Astronomy Picture of the Day

Discover the cosmos! Each day a different image or photograph of our fascinating universe is featured, along with a brief explanation written by a professional astronomer.

2000 April 12
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The Local Bubble and the Galactic Neighbourhood
Illustration Credit & Copyright: Linda Huff (American Scientist), Priscilla Frisch (U. Chicago)

Explanation: What surrounds the Sun in this neck of the Milky Way Galaxy? Our current best guess is depicted in the above map of the surrounding 1500 light years constructed from various observations and deductions. Currently, the Sun is passing through a Local Interstellar Cloud (LIC), shown in violet, which is flowing away from the Scorpius-Centaurus Association of young stars. The LIC resides in a low-density hole in the interstellar medium (ISM) called the Local Bubble, shown in black. Nearby, high-density molecular clouds including the Aquila Rift surround star forming regions, each shown in orange. The Gum Nebula, shown in green, is a region of hot ionized hydrogen gas. Inside the Gum Nebula is the Vela Supernova Remnant, shown in pink, which is expanding to create fragmented shells of material like the LIC. Future observations should help astronomers discern more about the local Galactic Neighbourhood and how it might have affected Earth's past climate.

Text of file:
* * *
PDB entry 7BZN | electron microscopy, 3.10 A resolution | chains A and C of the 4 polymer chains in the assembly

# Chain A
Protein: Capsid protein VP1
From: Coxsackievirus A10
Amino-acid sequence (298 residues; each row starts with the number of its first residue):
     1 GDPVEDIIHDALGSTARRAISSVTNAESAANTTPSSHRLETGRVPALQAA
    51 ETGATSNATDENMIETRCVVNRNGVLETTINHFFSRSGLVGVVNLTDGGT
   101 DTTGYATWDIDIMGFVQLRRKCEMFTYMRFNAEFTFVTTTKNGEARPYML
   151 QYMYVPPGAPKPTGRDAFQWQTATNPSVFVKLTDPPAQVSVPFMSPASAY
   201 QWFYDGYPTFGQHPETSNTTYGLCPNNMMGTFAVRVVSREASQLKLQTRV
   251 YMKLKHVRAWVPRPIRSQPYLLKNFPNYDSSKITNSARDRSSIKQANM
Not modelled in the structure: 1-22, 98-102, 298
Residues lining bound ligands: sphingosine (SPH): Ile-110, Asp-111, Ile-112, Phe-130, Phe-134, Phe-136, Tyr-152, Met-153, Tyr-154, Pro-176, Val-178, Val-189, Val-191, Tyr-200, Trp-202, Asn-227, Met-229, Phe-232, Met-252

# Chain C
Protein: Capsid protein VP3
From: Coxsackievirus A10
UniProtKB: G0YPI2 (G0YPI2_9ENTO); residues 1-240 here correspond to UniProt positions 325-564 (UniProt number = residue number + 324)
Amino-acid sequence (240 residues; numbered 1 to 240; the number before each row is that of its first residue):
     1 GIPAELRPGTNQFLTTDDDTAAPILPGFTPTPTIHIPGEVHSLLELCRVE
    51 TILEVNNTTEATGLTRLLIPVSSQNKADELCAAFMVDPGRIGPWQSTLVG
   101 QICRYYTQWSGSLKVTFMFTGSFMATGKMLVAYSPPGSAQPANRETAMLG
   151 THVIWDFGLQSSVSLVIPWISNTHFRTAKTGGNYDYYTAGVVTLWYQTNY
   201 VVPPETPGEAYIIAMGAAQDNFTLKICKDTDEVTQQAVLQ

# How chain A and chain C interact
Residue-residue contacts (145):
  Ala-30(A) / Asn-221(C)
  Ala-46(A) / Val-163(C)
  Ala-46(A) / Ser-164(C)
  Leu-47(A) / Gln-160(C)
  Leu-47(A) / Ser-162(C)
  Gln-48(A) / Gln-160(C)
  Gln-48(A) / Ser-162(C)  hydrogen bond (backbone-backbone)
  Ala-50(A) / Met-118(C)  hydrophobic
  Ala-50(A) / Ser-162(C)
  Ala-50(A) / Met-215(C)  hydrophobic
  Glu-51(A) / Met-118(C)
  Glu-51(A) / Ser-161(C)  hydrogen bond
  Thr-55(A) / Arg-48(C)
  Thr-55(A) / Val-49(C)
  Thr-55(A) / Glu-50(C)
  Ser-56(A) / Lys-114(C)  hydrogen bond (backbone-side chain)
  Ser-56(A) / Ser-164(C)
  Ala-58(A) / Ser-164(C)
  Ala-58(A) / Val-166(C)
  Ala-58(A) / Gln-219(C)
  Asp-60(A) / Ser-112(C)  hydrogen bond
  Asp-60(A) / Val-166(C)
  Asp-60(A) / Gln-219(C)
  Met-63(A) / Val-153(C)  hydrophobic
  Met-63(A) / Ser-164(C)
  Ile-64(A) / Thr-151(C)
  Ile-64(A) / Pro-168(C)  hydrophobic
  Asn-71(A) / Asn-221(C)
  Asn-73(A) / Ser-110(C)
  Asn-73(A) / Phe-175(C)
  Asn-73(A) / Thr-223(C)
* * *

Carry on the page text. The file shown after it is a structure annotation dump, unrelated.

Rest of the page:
Tomorrow's picture: Comet Tales

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Authors & editors: Robert Nemiroff (MTU) & Jerry Bonnell (USRA)
NASA Technical Rep.: Jay Norris. Specific rights apply.
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& Michigan Tech. U.